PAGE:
A reputed research group uses the term “peak of inflated expectations” in categorising “hot” new technologies and cautions early adopters to expect the “trough of disillusionment” that inevitably follows as reality checks set in -- in the current context, the stock market’s disillusionment with IT star Infosys can probably be considered in the same light.
When a firm is expected to deliver stunning growth quarter after quarter over decades, there are bound to be speed breakers and it is a matter of great credit to the management that they have continued to do well in a tough half year. The sharp fall in the stock after the announcement of decent second quarter results highlights the limited upside surprise that Infosys or any top tier company can deliver due to an ever-increasing base, continued rupee appreciation and matching a near unrealistic consensus expectation which had been priced in before the company could announce its results.
There is no doubt that there is a strong tide against industry fortunes at the current time, with the risk of an imminent US slowdown, the withdrawal of STP benefits in six quarters and the runaway rupee all putting pressure on top and bottom lines. However, it is not the first time the industry has faced external pressure – the scars from the dotcom meltdown at the start of the decade have not disappeared! We all know what it takes to pull internal levers, build new customers with unique value propositions and farm existing customer partnerships at higher rates.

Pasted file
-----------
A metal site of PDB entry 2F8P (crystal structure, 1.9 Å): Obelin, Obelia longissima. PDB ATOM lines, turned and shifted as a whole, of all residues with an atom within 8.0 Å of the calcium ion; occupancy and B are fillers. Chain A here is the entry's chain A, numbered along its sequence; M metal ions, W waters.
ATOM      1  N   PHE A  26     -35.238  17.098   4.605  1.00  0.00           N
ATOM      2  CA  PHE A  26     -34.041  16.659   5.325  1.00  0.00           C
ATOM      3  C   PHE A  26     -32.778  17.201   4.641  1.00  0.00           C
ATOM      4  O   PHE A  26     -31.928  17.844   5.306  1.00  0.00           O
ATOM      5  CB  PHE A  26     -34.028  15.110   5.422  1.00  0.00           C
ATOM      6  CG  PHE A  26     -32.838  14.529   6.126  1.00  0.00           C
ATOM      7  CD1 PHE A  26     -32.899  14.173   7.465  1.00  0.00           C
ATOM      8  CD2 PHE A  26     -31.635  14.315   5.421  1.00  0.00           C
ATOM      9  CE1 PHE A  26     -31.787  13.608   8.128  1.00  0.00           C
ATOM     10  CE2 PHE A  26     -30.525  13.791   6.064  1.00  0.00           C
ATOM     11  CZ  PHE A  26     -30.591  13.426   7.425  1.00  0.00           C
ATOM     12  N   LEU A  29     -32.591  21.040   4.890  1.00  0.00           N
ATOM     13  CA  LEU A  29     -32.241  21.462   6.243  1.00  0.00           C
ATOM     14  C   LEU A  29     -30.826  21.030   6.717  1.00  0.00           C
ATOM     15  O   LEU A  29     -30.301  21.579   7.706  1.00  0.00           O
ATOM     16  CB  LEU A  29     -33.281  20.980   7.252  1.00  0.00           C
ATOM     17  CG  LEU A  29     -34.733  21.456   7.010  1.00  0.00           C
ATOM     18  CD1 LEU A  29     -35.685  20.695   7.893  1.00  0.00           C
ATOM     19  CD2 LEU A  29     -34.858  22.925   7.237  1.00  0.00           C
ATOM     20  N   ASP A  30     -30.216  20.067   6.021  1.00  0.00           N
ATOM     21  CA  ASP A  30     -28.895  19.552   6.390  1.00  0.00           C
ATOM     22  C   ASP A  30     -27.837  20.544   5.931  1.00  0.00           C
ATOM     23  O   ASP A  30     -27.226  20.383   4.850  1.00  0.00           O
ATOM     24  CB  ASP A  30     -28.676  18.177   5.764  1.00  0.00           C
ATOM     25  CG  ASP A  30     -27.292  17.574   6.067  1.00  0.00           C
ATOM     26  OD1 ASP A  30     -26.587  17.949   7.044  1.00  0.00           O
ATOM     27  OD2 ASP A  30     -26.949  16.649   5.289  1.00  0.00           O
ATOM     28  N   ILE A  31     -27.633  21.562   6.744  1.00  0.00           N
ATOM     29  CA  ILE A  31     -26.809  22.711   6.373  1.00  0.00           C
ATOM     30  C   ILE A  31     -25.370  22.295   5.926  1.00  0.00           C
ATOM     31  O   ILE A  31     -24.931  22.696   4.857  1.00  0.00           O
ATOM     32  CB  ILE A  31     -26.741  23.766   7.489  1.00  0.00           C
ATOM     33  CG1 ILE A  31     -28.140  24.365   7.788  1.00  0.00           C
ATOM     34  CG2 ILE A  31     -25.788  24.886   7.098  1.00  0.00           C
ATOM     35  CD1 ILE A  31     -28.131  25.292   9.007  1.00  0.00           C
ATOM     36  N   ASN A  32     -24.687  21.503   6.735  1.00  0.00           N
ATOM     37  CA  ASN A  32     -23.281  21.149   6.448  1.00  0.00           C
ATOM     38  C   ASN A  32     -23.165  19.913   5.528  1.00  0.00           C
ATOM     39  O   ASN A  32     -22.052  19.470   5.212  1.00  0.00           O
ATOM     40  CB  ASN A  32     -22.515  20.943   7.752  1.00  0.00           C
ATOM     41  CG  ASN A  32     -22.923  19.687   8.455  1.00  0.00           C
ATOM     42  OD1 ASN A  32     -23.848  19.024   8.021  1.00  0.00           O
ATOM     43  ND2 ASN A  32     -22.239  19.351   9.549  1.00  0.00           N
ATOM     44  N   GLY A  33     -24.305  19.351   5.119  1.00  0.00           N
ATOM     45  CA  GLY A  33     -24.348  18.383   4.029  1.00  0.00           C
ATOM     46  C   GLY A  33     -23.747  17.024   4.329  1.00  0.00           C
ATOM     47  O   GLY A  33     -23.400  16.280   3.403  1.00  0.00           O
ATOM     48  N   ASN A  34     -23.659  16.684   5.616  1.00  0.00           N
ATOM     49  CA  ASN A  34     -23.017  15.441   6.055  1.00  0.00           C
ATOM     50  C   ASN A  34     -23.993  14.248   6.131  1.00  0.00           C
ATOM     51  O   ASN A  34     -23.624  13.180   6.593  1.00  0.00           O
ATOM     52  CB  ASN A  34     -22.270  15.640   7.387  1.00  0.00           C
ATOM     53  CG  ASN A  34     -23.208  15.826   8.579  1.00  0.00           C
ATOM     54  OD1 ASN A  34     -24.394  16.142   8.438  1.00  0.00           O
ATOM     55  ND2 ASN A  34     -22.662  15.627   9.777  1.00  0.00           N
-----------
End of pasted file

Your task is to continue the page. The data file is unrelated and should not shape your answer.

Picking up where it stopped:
The opportunities for IT and BPO firms, both in India and overseas markets continue to be robust. With more and more firms moving towards package applications, the trend is shifting from custom-built applications development and maintenance to implementation and outsourced support of enterprise planning products with related opportunities to use emerging tools for optimizing multiple supply chains, managing the demand cycle and extracting business intelligence from every moment of truth in customer and stakeholder interactions.
Add to this the tremendous opportunities emerging for independent testing and remote infrastructure management and the IT basket looks full. In BPO, the track record in captives as well as third-party providers has been impeccable with multiple processes being transitioned offshore and the KPO hype becoming reality in a variety of sectors – retail and pharma and utilities adding to the tradition opportunities in financial services. New emerging opportunities in engineering services, embedded systems and outsourced product development will enable the acceleration of product development capabilities out of India as the architecting and design capabilities of the sector get strengthened.
The fact the it will not be “business as usual” is known to all sectors and tiers of the industry and the moves by individual firms and NASSCOM have already begun to show results as a mature industry braces itself to face what lies ahead and continue to demonstrate robust growth and profitability in the years to come. Will that translate into increasing market capitalisation? Time will tell!
The writer is Deputy Chairman & MD of Zensar Technologies